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Monday, July 25, 2005

Sony Settlement and Eliot Spitzer

Now the good chefs at Room Service do not roll like this…

Sucks for some of y’all though



Sony BMG to Pay $10 Million to Settle Payola Probe

Sony BMG Music Entertainment, the nation's second-largest music company, agreed today to pay $10 million to settle a payola investigation launched by New York Atty. Gen. Eliot Spitzer.

The company, one of four that Spitzer subpoenaed last fall as part of his inquiry into the music business, also agreed to stop making the illegal payments and providing expensive gifts to radio stations in return for playing the company's songs.

A review of company e-mails by investigators found that Sony employees offered "outright bribes" to radio programmers in the form of vacation packages, electronics and other gifts, Spitzer's office said in a statement. In some cases, the illegal gifts were described by company officials as contest giveaways for radio listeners.

Sony also used independent promoters to channel illegal payments to radio stations or disguised the funds as payments for advertising, investigators alleged.

"Our investigation shows that, contrary to listener expectations that songs are selected for airplay based on artistic merit and popularity, airtime is often determined by undisclosed payoffs to radio stations and their employees," Spitzer said in a statement. "This agreement is a model for breaking the pervasive influence of bribes in the industry."

The settlement with Sony BMG, details of which were reported by The Times on Saturday, could spur other music corporations to agree to similar deals with Spitzer's office.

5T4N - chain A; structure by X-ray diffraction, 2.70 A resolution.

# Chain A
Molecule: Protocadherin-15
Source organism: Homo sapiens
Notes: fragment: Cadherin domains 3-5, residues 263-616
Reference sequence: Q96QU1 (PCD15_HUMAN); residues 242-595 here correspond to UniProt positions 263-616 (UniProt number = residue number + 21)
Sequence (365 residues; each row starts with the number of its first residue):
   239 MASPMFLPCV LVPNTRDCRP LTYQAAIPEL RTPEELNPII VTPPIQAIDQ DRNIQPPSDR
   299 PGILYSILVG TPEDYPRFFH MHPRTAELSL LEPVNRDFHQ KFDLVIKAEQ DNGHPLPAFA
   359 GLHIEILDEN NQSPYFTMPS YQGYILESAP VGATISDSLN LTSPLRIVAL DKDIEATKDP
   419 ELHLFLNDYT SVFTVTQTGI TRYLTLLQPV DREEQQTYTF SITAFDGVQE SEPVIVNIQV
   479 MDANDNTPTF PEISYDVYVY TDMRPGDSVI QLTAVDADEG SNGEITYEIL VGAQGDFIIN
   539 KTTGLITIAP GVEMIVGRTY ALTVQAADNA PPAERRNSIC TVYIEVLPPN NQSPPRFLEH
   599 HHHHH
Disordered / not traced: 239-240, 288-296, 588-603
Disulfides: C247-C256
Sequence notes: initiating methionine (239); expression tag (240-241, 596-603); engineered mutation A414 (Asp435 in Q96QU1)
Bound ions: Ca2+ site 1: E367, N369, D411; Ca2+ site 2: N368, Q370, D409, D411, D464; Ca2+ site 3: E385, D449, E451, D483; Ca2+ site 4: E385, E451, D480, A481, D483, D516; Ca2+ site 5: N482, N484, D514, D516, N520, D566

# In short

In September, investigators subpoenaed executives at Universal Music Group, Warner Music Group and EMI Group as well as Sony BMG. Investigators requested copies of billing records, contracts, e-mails and other correspondence regarding the companies' relationships with independent music promoters who suggest new songs to radio programmers.

Such payments would violate a federal statute known as the payola law, which prohibits broadcasters from taking cash or anything of value in exchange for playing specific songs unless they disclose the transaction to listeners.

In reviewing corporate e-mails, New York investigators encountered numerous instances of Sony BMG employees discussing the illegal payments. In discussing a payment given to a radio programmer in Buffalo, one promotion executive at Sony BMG's Epic Records wrote to a colleague at Epic:

"Two weeks ago, it cost us over $4,000.00 to get Franz [Ferdinand] on WKSE. That is what the four trips to Miami and hotel cost . . . At the end of the day, [David] Universal added GC [Good Charlotte] and Gretchen Wilson and hit Alex up for another grand and they settled for $750.00. So almost $5,000.00 in two weeks for overnight airplay. He told me that Tommy really wanted him to do it so he cut the deal."

Another Epic employee who was trying to promote the group Audioslave to a Clear Channel network programmer asked in an e-mail:

"WHAT DO I HAVE TO DO TO GET AUDIOSLAVE ON WKSS THIS WEEK?!!? Whatever you can dream up, I can make it happen."

As part of the settlement, Sony BMG, in an industry first, will hire a compliance officer to monitor promotion practices and create an internal accounting system to detect abuses.

The record company, in a statement, said that payola has "continued to be an unfortunately prevalent aspect of radio" despite federal and state laws prohibiting the practice.

"Sony BMG acknowledges that various employees pursued some radio promotion practices on behalf of the company that were wrong and improper, and apologizes for such conduct," the company said. "Sony BMG looks forward to defining a new, higher standard in radio promotion."

The company will make a $10 million payment to the Rockefeller Philanthropy Advisors that will be distributed to New York state not-for-profit entities involved in music education and appreciation.


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